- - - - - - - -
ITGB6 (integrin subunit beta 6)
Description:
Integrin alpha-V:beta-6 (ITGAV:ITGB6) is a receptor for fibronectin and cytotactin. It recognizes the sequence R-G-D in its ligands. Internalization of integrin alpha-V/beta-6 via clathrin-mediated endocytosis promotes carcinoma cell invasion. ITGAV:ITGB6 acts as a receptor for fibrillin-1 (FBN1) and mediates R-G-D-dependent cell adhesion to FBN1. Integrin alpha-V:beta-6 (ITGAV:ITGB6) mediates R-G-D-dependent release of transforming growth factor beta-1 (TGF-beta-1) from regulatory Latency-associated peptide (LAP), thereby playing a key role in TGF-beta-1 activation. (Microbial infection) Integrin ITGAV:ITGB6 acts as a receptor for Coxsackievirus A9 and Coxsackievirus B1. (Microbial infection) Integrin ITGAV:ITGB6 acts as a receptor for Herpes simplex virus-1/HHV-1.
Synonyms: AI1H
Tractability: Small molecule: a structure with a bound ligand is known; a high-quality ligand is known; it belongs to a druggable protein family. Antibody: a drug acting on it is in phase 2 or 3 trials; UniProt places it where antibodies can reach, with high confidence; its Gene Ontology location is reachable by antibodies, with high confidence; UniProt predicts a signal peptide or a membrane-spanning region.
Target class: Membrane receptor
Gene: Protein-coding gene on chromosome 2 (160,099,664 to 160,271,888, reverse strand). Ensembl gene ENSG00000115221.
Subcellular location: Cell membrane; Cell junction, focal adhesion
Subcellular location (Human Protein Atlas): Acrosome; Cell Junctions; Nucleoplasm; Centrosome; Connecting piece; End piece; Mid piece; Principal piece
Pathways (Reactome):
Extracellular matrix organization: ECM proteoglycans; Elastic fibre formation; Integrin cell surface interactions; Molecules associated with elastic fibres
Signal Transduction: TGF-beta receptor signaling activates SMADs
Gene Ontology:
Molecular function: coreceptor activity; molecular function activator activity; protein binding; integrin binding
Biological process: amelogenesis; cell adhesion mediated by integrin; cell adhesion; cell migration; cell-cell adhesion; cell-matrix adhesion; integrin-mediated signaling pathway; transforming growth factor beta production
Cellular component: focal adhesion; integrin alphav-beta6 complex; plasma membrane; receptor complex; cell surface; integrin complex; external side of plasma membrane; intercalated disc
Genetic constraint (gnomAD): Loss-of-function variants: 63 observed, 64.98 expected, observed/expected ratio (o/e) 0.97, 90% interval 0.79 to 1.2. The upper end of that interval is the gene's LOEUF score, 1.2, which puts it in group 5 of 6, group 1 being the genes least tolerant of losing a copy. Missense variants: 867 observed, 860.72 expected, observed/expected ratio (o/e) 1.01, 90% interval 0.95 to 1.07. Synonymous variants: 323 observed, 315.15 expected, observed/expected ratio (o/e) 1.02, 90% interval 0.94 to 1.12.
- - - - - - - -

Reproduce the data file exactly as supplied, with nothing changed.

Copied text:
ITGB6 (integrin subunit beta 6)
Description:
Integrin alpha-V:beta-6 (ITGAV:ITGB6) is a receptor for fibronectin and cytotactin. It recognizes the sequence R-G-D in its ligands. Internalization of integrin alpha-V/beta-6 via clathrin-mediated endocytosis promotes carcinoma cell invasion. ITGAV:ITGB6 acts as a receptor for fibrillin-1 (FBN1) and mediates R-G-D-dependent cell adhesion to FBN1. Integrin alpha-V:beta-6 (ITGAV:ITGB6) mediates R-G-D-dependent release of transforming growth factor beta-1 (TGF-beta-1) from regulatory Latency-associated peptide (LAP), thereby playing a key role in TGF-beta-1 activation. (Microbial infection) Integrin ITGAV:ITGB6 acts as a receptor for Coxsackievirus A9 and Coxsackievirus B1. (Microbial infection) Integrin ITGAV:ITGB6 acts as a receptor for Herpes simplex virus-1/HHV-1.
Synonyms: AI1H
Tractability: Small molecule: a structure with a bound ligand is known; a high-quality ligand is known; it belongs to a druggable protein family. Antibody: a drug acting on it is in phase 2 or 3 trials; UniProt places it where antibodies can reach, with high confidence; its Gene Ontology location is reachable by antibodies, with high confidence; UniProt predicts a signal peptide or a membrane-spanning region.
Target class: Membrane receptor
Gene: Protein-coding gene on chromosome 2 (160,099,664 to 160,271,888, reverse strand). Ensembl gene ENSG00000115221.
Subcellular location: Cell membrane; Cell junction, focal adhesion
Subcellular location (Human Protein Atlas): Acrosome; Cell Junctions; Nucleoplasm; Centrosome; Connecting piece; End piece; Mid piece; Principal piece
Pathways (Reactome):
Extracellular matrix organization: ECM proteoglycans; Elastic fibre formation; Integrin cell surface interactions; Molecules associated with elastic fibres
Signal Transduction: TGF-beta receptor signaling activates SMADs
Gene Ontology:
Molecular function: coreceptor activity; molecular function activator activity; protein binding; integrin binding
Biological process: amelogenesis; cell adhesion mediated by integrin; cell adhesion; cell migration; cell-cell adhesion; cell-matrix adhesion; integrin-mediated signaling pathway; transforming growth factor beta production
Cellular component: focal adhesion; integrin alphav-beta6 complex; plasma membrane; receptor complex; cell surface; integrin complex; external side of plasma membrane; intercalated disc
Genetic constraint (gnomAD): Loss-of-function variants: 63 observed, 64.98 expected, observed/expected ratio (o/e) 0.97, 90% interval 0.79 to 1.2. The upper end of that interval is the gene's LOEUF score, 1.2, which puts it in group 5 of 6, group 1 being the genes least tolerant of losing a copy. Missense variants: 867 observed, 860.72 expected, observed/expected ratio (o/e) 1.01, 90% interval 0.95 to 1.07. Synonymous variants: 323 observed, 315.15 expected, observed/expected ratio (o/e) 1.02, 90% interval 0.94 to 1.12.